The passage of the Indian Act forced the Canadian government to provide legal definitions of who was a Native and who was not. Yet as Daniel Raunet points out, "to ask the question (who is an Indian?) in legal terms is in it self discriminatory. One would not dream of enshrining in a law a definition of the Québécois, the English Canadian, or the New York Jew. People do not need legislation to know their origin or place on this earth. They know who they are, period. In Canada, however, the lawgiver has not shied away from the murky half-truths of racial definition. For him, an Indian is a person registered on an "Indian register." In the federal Department of Indian Affairs, there is a civil servant called "the Registrar" whose task is to keep a record of certain people - a racial record - and whose decisions are, by law, "final and conclusive."(7) Canadian Indians, like South African Blacks, continue to live under the shadow of apartheidism, born from a fundamental economic motive. The Metis in Saskatchewan, the Haida in Vancouver, the Cree at James Bay, like many other Native groups, have all been uprooted and relocated for the sake of white development, resources, and convenience.

British Columbia in particular seems to abound with examples of "Native moves Canadian style".(8) For example, the Salish who lived in Vancouver's Kitsilano area at the turn of the century were "induced" to move because they were encroaching on a white residential neighbourhood. The Songhees who lived in what is now Victoria's Bastion Square were "induced" to move to Esquimault because they were in the way of white development.

An Indian band at Fort St. John was relocated to make land available for returning Second World War (white) veterans. Oil later was "discovered" on the former Indian property. When did the government learn about the oil?

Several Indian bands were relocated to make room for the flooding of British Columbia's Williston Lake. Some received compensation. The Indians of the Stulguate Reserve on northern Vancouver Island were ordered to move because the Department of Indian and Northern Affairs said their land was too remote for government administration. The new land given them proved economically disastrous. This move is described in a book called How People Die.(9)

The struggles, injustices and stereotypes which have plagued Native Canadians for over a century are still grim realities today, and yet they seem more invisible and insurmountable than ever before. Recent statistics from the Federal Department of Indian Affairs resound with proof of past and present failures in Canada's policies toward its 500,000 Native people. For instance, the average Native income is two-thirds of the national average. Fewer than 50 per cent of Indian houses are fully served with sewer and water connections, compared with a national rate of 90 per cent. Almost 50 per cent of Indian families live in overcrowded houses. Among the Indians living on reserves, 60 per cent are on welfare. About 70 per cent of status Indians have been incarcerated in a correctional centre by the age of 25; among other Canadians, the rate is 8 per cent. Suicide among Indians is six times the national rate and in fact, exceeds the rates for all other racial and ethnic groups in the world.(10) One cannot help but wonder at the lack of public outcry. However, the absence of public protest may be partially due to misconceptions over the "provisions" made by the Federal government for Native people in this country as opposed to more violent measures which exist in places like South Africa. History has proven that "the liberalization of oppression, and the apparent equality granted to the Indians, does not amount to a differ- ence in nature between the Canadian reserve system and other forms of apartheid; they are simply evidence of the fact that the elimination of the Native population is more advanced in North America than elsewhere. The only difference is one of numbers.(11)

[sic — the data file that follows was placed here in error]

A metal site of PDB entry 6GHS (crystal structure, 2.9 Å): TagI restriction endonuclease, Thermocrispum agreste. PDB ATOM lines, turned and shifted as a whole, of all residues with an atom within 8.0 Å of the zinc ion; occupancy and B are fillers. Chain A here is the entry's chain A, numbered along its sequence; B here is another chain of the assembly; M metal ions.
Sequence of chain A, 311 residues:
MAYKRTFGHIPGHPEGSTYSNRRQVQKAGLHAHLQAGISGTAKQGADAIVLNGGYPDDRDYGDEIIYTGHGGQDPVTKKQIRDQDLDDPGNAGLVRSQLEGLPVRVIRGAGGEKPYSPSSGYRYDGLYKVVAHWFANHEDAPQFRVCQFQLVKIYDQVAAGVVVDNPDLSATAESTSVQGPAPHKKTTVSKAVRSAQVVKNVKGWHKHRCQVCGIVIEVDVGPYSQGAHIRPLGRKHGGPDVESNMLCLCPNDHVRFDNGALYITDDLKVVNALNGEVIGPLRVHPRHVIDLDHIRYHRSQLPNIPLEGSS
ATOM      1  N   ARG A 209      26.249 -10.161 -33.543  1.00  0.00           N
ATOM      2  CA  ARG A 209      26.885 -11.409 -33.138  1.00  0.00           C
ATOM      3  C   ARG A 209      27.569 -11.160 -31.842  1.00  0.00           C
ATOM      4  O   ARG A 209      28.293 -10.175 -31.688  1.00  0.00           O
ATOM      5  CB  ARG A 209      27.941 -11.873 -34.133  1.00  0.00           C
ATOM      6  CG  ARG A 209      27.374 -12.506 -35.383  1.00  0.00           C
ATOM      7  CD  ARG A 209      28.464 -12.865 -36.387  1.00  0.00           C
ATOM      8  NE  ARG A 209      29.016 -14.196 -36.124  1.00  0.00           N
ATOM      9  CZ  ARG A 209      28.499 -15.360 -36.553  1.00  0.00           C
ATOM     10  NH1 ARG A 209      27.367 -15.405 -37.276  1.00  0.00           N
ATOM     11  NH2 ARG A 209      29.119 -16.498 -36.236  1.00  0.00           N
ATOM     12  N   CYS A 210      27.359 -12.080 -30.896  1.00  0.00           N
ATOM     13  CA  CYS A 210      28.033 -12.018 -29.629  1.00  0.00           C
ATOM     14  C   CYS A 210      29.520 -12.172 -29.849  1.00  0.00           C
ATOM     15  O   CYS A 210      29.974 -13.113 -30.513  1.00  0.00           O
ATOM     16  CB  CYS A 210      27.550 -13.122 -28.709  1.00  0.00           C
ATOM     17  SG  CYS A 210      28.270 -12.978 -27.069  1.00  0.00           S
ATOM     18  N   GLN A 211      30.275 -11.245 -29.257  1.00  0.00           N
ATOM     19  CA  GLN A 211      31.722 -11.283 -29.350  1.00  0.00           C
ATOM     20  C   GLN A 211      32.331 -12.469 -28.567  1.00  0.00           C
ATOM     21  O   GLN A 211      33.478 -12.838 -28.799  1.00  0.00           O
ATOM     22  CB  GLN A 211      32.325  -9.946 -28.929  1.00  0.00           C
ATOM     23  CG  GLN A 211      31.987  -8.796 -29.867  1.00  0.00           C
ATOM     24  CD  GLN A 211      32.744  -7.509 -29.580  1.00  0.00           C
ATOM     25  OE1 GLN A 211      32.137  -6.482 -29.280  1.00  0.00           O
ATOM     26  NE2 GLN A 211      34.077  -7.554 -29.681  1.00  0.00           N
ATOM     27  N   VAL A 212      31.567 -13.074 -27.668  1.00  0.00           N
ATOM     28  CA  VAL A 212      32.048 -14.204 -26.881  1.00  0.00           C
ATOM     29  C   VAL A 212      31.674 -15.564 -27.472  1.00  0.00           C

Thus, it is imperative that we begin to acknowledge that apartheid is not confined to any one people or country. It is not bound by colour, religion or culture, nor is it a social condition exclusive to South Africa. Apartheid breeds despair, violence and injustice. Ideally, the momentum created by our exposure to the crisis in South Africa can be used to remedy the segregational conditions which continue to plague Native Canadians and racial and ethnic minorities here in Canada.

Michèle DuCharme is a descendant of Louis Riel.

"... South Africa is not the only country where the native population has been set apart legally, geographically and economically on a purely genetic basis... "


1. Thomas Berger, "The B.C. Indian land question and the rights of the Indian people", speech to the ninth annual convention of the Nishga Tribal Council, Port Edwards, B .C ., I November 1966, 3, in Daniel Raunet's WithoutSurrender, Without Consent: A History of the Nishga Land Claims, Toronto: Douglas &
Mclntyre, 1984, p. 167.

2. Howard Adams, "The Metis", Racial Oppression in Canada, B. Singh Bolaria and Peter S. Li, Toronto: Garamond Press, 1985, p. 71.

3. Raunet, op. cit., p. 178.

4. Globe and Mail, March 22, 1985; Globe and Mail, April 17,1986.

5. Adams, op. cit., p. 71.

6. Ibid., p 70.

7. Raunet, op. cit., p. 168.

8. Globe and Mail, April 9, 1986.

9. Ibid.

10. Globe and Mail, May 20, 1986; Toronto Star, May 23, 1986.

11. Raunet, op. cit., p. 179.